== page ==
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Behind the scenes, winners all around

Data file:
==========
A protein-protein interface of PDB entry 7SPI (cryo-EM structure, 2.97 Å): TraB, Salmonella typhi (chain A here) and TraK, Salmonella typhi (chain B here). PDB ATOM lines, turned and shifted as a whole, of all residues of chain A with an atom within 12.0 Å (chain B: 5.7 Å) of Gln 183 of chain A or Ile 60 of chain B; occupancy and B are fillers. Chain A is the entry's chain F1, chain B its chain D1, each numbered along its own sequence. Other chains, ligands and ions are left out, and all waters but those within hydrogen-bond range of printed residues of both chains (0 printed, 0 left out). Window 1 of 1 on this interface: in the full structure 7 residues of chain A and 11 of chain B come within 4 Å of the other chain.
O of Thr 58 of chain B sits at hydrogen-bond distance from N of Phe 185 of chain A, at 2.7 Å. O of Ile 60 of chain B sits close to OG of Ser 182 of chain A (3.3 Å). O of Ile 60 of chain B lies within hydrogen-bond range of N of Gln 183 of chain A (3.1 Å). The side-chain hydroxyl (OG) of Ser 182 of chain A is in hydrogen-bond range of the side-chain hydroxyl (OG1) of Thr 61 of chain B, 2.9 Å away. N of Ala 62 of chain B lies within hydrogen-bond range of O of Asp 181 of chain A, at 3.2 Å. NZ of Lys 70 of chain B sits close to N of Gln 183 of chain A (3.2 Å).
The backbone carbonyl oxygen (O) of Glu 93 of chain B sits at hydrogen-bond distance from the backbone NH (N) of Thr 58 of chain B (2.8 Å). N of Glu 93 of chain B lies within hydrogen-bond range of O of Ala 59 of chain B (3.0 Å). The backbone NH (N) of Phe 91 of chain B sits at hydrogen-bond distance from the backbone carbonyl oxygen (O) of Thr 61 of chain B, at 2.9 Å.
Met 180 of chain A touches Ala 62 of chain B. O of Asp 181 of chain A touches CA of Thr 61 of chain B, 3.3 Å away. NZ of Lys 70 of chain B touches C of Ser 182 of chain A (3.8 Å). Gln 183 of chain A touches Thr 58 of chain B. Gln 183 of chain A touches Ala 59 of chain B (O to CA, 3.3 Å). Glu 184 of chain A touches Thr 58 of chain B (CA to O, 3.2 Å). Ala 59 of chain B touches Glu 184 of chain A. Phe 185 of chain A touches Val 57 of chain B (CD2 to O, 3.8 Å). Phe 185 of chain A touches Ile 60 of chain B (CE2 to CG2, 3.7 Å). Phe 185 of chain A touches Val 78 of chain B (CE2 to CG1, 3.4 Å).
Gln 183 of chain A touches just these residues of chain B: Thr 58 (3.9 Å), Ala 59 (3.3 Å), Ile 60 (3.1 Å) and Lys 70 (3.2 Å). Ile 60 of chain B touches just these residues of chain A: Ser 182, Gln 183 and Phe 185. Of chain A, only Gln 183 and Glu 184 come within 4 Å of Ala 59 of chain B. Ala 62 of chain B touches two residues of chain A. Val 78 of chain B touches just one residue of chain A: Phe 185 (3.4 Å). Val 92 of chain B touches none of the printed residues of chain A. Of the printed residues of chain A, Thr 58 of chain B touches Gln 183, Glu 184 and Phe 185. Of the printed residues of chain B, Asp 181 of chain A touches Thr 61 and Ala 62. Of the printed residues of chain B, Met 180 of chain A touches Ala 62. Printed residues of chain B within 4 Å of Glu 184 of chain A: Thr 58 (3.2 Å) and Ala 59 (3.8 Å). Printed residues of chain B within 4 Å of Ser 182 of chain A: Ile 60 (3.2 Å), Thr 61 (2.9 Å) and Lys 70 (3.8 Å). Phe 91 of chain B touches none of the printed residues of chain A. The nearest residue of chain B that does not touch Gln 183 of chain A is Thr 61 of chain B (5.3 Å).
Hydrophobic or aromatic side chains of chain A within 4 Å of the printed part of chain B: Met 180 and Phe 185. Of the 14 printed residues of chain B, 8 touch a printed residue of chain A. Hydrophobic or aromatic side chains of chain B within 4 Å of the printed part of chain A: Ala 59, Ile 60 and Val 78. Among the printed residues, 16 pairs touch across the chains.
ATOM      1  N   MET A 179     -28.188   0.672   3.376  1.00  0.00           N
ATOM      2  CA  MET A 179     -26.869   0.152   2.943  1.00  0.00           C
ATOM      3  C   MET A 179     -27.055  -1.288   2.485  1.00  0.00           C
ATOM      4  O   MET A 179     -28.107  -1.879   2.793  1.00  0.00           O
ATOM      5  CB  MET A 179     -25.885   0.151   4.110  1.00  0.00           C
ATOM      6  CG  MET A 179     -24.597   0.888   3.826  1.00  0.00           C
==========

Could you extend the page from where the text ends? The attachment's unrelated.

Golden girl: Her arms loaded with golden Grammys, Adele stopped to talk to reporters and pose for pictures backstage. She arrived breathless and smiling. “I’m very proud of myself. It’s incredible. It’s amazing.” About her post-surgical period of doctor-imposed silence, she said: “It’s actually been really, really peaceful. Being silent in such a noisy world was actually a blessing in disguise. I’ve actually never been happier. I’m just glad to be back. I enjoyed being quiet. I’m so mouthy!” The songs on the Grammy-sweeping 21 album were inspired by a soured romance. How does her ex feel? “I think he would be very happy for me,” she said. She’s not writing new songs at the moment: “I’m too busy being happy.”Adele fans: A surprised Hillary Scott of Lady Antebellum, who took home an award for best country album, told reporters backstage that she “thought it was Taylor’s night for sure.” Added Charles Kelley, “after last year (when the Nashville trio won five Grammys), we were just happy to have a nomination.” Kelley said the band was pleased for Adele’s sweep (six Grammys), noting that “19 was one of our favorite records, way before 21. It’s nice to see that as music keeps evolving, something as authentic as what Adele puts out can be relevant. Well, more than relevant. It can be dominant.”Winehouse memories: After accepting the Grammy for pop duo/group performance for his Body and Soul duet with Amy Winehouse, Tony Bennett called the late singer’s parents to the stage at the pre-telecast. “We shouldn’t be here, our darling daughter should be here,” said Mitch Winehouse, father of the British songbird who died last year at 27. His daughter was thrilled by the invitation to record Body and Soul with Bennett, he said, adding, “It’s my favorite song. I said, ‘Do you know the words, darling?’ She said, ‘Dad, you’ve been singing that song to me for 25 years.’ “PHOTOS: The performancesHumbling experience: Bon Iver’s Justin Vernon, anointed best new artist, was torn about attending the show, which he claims captures only a portion of music’s offerings. “This is the biggest night in music,” Vernon said. “It’s hard to feel like it’s collecting the whole thing. At some point I got really nervous. Maybe it was because I didn’t really feel like I deserved to be here. But I feel gracious and humbled by the whole thing for sure.” He said he has no regrets about rejecting a Grammy offer to perform in a collaboration. His pick performance of the evening? “Bonnie (Raitt) and Alicia (Keys) stole the show for me,” he said. “It was everything I needed to hear.”Warehouse era: During the pre-telecast, hot DJ/producer Skrillex won Grammys for remixed recording, dance recording and dance/electronica album. He snagged the first for remixing Benny Benassi’s Cinema. On winning the second prize for the title track from his Scary Monsters and Nice Sprites album, he said, “I’m super proud. This song is the least commercial thing I ever thought I could create. It’s 4½ minutes and there’s no verse-chorus, verse-chorus, but people connected with it. There’s no formula anymore.” When his third victory was announced, he raced to the mike and yelled, “Stop! I can’t take this anymore. This is the most surreal day of my life. I could do a dance, a juggling routine, play some slap-funk bass.”Mormons win: Those South Park guys just open their mouths and funny comes out. Take Trey Parker, part of the team that won for musical theater album for their Broadway hit, The Book of Mormon. Maybe Parker was being ironic in alluding to the presidential campaign of Mormon Mitt Romney, who would be the front-runner for the Republican nomination if other candidates didn’t keep winning. “Wow, the Mormons are having a great year. … And now a Grammy,” Parker said. He added that Mormons love the show: “Well, not everyone loves it. But for some, it’s like their Fiddler on the Roof. We know when they’re in the audience because they laugh at things that no one else laughs at.”

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